All the Life That I’ve Known by Will McMillan

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drain on tiled floor


At that moment, for small things, I’m thankful.

The shower in my motel room heats quickly, so I don’t have to be wet, cold and naked for long. There’s excellent pressure, the water blasting out as if from a hydrant, creating a racket that muffles the noise roaring out from my chest. Hard, desperate sobs. Hysterical, high school drama student type sobs. I point the shower head to the left just a bit, blasting the wall, increasing the racket. I’m not worried someone will hear me – I’m in a corner room, it’s late and it’s a weeknight in January. I’m worried how easily I can hear me, how each bit of grief that works its way from my mouth reminds me of what I’ve done. The water blasts the tan, acrylic walls of my shower. So much noise, and I’m thankful.

Motel soaps are so brittle. The one in the shower cracks as I rub it over my skin, through my hair. I would have packed my shampoo if I’d been thinking clearly that night, but I hadn’t done that. What I’d done was go out in service that day, my Bible and Watchtower in hand, hoping to spread the good news of the Kingdom. What I’d done was buy dinner for my family that evening, driving off to pick up the food I’d called in. Driving back, I didn’t know my cousin had gone in my room and used my computer. That he’d stumbled across the endless links to gay pornography. What he’d done between the time I’d left and the time I got home was tell my family what he’d found. What I’d done when I walked in the door and was confronted was lie. I’d set the food on the table and lied. It was all a mistake. An accident. Satan trying to frame me. Not a single Jehovah’s Witness is gay. They can’t be. Lies, and more lies. What I’d done was pack up my bags when told I was being thrown out, forgetting my dinner, forgetting my shampoo.

There are nine rows of holes in the drain of this shower. Each row has nine holes, 81 holes altogether. There are 35 years in my life at the moment. Each year has 12 months. 420 months altogether. Hundreds of months of perfecting an image, of hiding, of sharp-cornered lies that have been polished smooth until they feel like the truth. 35 years, all the life that I’ve known, swirling away with the water down 81 holes.

The water cools, and I turn up the knob. At this moment, my world is three feet by three feet, the length and width of the shower. Beyond me, in the rest of the world, events are already in motion. The congregation will ask why I’m no longer at home. My family will tell them, and they’ll tell them why. They’ll be formal about it, perhaps even loving, saying I need mercy, forgiveness. But a sister who was revealed to be a lesbian was expelled, a sister no more. Forgiveness, when you mean it, is a word. Just a sound from your mouth when you don’t. I’ll have to leave my congregation, I know. My city’s a small one, I’ll have to leave it as well. Very likely my state. Far enough to find a new congregation where no one knows me or knows what I’ve done, where I won’t have to hear the sounds of forgiveness.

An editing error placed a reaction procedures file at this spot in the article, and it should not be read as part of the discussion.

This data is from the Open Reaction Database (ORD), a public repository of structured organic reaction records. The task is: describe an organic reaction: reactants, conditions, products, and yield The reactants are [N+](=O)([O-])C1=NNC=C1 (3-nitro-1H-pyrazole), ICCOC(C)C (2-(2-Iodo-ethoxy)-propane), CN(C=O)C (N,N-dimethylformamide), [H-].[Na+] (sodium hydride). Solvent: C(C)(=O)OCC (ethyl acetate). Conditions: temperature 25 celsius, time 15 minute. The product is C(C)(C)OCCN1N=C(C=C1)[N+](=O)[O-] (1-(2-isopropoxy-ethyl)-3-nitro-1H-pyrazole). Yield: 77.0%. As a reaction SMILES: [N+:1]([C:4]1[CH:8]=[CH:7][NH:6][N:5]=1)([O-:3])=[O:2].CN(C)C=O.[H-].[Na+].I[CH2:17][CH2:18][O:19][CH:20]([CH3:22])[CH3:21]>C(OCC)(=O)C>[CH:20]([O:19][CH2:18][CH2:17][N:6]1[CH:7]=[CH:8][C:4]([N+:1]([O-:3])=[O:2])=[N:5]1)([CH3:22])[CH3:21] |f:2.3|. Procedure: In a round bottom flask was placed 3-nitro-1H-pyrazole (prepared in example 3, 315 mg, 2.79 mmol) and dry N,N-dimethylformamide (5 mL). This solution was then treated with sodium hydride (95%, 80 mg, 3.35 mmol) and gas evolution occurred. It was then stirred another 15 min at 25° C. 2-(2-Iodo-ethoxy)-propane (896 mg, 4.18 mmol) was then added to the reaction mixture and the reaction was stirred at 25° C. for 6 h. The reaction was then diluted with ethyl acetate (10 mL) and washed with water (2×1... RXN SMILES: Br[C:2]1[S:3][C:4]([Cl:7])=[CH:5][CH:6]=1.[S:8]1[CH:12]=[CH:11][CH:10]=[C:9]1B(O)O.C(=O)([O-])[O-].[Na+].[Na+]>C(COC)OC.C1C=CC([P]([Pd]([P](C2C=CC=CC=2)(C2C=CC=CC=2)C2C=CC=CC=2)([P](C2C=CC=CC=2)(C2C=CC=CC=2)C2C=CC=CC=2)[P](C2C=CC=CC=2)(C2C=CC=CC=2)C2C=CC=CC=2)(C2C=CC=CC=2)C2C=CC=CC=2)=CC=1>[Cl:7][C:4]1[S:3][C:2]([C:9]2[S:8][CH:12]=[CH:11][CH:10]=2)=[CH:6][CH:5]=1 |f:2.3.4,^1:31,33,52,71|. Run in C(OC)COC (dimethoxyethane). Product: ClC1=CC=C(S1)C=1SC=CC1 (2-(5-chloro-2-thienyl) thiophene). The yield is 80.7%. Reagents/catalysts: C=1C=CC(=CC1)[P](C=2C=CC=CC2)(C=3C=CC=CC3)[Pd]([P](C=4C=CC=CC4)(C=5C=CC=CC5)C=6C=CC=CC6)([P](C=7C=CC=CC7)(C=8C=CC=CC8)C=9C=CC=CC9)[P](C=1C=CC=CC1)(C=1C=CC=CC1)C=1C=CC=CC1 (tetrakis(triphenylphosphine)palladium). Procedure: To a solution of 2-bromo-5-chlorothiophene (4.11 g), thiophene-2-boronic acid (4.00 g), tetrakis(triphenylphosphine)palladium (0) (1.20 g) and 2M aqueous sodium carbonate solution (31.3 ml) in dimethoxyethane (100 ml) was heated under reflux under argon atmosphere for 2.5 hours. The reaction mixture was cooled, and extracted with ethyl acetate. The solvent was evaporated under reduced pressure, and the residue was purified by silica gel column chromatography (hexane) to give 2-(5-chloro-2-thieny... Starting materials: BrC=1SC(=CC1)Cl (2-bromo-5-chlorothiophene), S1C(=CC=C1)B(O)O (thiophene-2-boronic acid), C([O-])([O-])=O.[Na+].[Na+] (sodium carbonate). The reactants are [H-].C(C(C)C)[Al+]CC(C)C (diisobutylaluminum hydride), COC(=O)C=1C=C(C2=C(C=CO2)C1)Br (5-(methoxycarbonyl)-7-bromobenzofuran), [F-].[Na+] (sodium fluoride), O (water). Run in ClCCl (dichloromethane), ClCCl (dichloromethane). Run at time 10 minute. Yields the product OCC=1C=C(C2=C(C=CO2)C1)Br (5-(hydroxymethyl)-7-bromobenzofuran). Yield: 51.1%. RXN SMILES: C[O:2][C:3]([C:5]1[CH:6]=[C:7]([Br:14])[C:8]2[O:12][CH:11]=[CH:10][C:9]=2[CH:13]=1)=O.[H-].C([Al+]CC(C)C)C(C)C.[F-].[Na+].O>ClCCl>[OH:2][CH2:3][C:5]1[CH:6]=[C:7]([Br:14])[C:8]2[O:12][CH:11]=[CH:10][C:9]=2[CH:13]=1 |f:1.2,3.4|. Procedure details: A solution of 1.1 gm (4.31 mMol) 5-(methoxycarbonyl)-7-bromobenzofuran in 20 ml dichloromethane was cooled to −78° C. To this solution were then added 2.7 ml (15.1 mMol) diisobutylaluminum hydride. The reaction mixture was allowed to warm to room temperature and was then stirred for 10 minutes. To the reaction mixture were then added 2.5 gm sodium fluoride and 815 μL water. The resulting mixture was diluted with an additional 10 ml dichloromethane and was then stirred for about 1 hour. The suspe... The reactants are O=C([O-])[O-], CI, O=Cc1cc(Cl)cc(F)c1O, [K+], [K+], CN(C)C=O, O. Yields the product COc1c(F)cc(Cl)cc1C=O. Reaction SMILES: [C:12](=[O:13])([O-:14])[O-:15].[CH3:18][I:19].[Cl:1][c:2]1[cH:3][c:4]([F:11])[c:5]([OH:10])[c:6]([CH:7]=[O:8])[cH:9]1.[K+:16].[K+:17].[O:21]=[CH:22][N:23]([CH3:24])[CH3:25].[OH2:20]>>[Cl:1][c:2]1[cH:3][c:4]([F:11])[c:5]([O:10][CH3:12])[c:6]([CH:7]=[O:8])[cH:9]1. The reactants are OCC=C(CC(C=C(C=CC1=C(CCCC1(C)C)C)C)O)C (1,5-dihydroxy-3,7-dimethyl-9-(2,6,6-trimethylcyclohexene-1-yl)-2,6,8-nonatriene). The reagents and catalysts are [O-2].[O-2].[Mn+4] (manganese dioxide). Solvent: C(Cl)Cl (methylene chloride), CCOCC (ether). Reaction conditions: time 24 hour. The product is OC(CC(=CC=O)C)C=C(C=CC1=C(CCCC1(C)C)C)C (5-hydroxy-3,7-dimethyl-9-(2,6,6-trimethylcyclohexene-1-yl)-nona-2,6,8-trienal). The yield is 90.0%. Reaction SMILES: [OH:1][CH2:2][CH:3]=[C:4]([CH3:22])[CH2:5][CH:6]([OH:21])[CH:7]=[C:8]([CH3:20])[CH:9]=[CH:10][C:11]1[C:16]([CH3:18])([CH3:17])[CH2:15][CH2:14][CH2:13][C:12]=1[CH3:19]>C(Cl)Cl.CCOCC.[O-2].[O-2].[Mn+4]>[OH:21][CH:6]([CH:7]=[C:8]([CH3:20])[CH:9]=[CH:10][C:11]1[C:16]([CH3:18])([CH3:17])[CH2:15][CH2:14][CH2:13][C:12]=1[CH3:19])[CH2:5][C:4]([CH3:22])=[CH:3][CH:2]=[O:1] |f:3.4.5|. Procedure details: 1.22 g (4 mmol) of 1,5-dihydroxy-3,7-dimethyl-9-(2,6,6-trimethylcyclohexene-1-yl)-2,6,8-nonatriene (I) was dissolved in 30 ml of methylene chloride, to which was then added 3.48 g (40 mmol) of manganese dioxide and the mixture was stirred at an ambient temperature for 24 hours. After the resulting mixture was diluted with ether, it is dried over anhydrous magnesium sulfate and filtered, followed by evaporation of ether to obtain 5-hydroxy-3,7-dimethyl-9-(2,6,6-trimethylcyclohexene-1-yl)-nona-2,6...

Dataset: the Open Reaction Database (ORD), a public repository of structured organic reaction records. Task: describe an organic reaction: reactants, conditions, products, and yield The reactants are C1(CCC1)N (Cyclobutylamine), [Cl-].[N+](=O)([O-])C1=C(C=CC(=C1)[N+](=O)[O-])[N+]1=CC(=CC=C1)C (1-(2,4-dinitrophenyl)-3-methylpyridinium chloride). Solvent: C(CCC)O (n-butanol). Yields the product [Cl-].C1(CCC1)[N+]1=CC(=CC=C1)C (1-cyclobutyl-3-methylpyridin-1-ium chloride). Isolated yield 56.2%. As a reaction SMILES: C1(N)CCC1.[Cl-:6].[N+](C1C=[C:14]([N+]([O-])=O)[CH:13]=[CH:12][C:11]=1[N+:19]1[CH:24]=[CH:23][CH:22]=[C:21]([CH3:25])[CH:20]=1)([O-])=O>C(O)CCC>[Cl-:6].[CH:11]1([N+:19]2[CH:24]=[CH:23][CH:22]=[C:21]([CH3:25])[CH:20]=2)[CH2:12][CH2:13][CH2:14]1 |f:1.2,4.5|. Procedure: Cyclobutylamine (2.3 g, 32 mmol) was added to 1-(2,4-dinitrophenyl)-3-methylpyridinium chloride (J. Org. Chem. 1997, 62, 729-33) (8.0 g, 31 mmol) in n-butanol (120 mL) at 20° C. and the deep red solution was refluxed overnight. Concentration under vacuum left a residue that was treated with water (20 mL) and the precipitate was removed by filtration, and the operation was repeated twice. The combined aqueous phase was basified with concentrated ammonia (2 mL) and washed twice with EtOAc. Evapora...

And then, naked and weeping, a thought. You could stop if you wanted. Stop lying, stop pretending. You could actually be yourself. You’ve never been that. Have you thought about that? Everything’s out, and everything you could lose, you’ve lost. All of this could be over. Maybe it’s time to be someone else.

I run my hand down my chest, feeling slippery, wet skin. I press my fingers down on my sternum, feeling more than just flesh and the bone underneath, but something gentle and fragile. No wider than straw, I feel it run the length of my ribcage, a tiny flicker of light from the darkness that’s settled within me. So delicate I don’t recognize it as hope. I shut off the water, hand on my chest. The feeling remains.

Maybe it’s time to be someone else… I turn the shower head away from the wall and for a moment, there’s nothing to hear but the water hitting my skin. And I’m thankful.

Meet the Contributor

Will McMillanWill McMillan was born and raised just outside of Portland, Oregon, where he still lives and writes today. A dedicated, die-hard Pacific Northwesterner, his essays have been featured in The Sun, Sweet, Hobart, Pithead Chapel, and Pidgeonholes literary journals, among others.



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